But before we go, let me just summarize the dangers of friendship with the world, the consequences of wandering from consecrated living, and the wonders of God’s grace! All seen in the incredible life of Samson. If I was to distill his life down I would say this:

Samson is a powerful illustration of friendship with the world through the lusts of the flesh—and those destructive powers that the lusts of the flesh wield.

  • Samson illustrates people who have power to conquer others, but who cannot conquer themselves.
  • He could set the Philistine fields on fire, but was consumed by the fires of his own lust.
  • He could kill an attacking lion, but was utterly defeated by the passions of his own flesh.
  • He could easily break the bonds that men put on him, but the shackles of his own sin gradually grew stronger on his soul.
  • He could have led the nation, he preferred to work independently, and as a result, left no permanent victory behind.
  • He could have been remembered for what he built up, but instead everyone but God only remembers what he destroyed – lions, foxes, fields, gates, soldiers, women’s purity, and his own life and ministry.

Samson is a powerful reminder of God’s grace. Though he descended into the depths of a lust filled life, wandering far from his calling and consecration – the Lord never let go of him. His soiled life is recorded. His defeats are unvarnished and clear for all to see. But against the backdrop of sin is the beauty of grace. God forgives, God restores, and God uses Samson one final time.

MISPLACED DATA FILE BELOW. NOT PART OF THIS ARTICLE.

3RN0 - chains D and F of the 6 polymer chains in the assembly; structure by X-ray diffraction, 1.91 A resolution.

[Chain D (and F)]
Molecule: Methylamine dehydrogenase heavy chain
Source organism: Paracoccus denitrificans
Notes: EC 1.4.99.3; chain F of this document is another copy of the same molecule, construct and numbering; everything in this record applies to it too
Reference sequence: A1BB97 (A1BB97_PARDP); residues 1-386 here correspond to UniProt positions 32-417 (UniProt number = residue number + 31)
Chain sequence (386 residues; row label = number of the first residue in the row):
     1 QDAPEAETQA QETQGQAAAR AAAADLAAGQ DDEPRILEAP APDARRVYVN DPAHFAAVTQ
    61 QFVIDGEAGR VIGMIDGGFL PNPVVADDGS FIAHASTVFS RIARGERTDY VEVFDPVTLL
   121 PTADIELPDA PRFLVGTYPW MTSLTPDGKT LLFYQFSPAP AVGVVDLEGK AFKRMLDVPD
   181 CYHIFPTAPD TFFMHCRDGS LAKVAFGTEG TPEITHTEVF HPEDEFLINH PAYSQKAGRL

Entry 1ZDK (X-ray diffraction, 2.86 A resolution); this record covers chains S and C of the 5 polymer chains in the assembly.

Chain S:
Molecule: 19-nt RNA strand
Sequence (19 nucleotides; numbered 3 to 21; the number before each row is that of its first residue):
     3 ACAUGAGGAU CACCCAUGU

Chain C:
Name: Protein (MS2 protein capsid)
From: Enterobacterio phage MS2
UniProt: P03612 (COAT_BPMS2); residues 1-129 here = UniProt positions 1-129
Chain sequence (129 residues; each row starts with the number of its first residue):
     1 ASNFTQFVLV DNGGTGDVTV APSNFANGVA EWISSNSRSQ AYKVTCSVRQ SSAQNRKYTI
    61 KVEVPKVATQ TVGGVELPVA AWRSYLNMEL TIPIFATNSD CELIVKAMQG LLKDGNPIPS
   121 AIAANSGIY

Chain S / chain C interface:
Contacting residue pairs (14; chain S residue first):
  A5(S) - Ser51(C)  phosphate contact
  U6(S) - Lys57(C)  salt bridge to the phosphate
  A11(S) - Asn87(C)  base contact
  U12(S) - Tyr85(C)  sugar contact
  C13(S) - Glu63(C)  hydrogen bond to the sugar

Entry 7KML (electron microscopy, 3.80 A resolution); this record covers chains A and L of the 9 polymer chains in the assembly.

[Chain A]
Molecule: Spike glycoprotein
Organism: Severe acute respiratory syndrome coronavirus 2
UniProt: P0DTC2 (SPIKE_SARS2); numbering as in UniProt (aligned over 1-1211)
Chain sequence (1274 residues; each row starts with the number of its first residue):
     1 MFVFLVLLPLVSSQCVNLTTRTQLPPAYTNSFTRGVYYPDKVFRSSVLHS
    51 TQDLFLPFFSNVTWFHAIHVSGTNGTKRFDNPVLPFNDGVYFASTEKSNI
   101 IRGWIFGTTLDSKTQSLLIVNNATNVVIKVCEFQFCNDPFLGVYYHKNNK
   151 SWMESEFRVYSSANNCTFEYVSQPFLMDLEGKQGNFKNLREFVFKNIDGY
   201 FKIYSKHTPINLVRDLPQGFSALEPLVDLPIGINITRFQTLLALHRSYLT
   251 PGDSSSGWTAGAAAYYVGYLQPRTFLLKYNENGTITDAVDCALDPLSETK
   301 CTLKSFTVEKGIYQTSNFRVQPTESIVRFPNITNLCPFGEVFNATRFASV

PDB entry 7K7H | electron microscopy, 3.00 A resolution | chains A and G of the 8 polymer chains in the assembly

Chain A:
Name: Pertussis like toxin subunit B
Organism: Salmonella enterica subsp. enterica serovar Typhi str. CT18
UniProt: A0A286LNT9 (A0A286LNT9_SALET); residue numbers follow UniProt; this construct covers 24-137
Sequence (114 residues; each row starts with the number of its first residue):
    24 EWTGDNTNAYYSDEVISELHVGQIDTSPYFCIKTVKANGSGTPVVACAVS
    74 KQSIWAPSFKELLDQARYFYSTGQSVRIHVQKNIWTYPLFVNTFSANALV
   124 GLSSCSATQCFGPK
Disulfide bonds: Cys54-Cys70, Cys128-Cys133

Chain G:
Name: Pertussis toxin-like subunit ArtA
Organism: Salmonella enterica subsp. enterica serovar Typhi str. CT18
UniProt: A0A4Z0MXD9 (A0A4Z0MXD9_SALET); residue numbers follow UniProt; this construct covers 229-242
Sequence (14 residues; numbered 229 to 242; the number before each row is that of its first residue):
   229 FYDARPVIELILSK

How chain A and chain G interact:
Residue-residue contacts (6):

• Sampson pictures the consequences of friendship with the world and the flesh. He is a graphic picture of loss.
  • Experiencing great blessing and strength in one area of our lives does not make up for neglect and weakness in another area of our lives. Just because Samson had supernatural strength, had a Nazarite vow and the Spirit of God moved upon him- that was his strength—it didn’t compensate for his overfed lust, anger and pride—he never restrained with repentance. Strength in one area doesn’t compensate for weakness in another area. We must in the strength of the one area stand in the boldness and power of the Lord to put to death those sins of our flesh and to stand in the strength and to mortify the weakness. Samson never realized that.
  • Knowing the presence of God does not automatically overwhelm our will. Samson knew God personally but did not choose to obey. We must choose to obey or we will disobey!
  • God always uses men and women of faith in spite of their failures! What a lesson, what a blessing.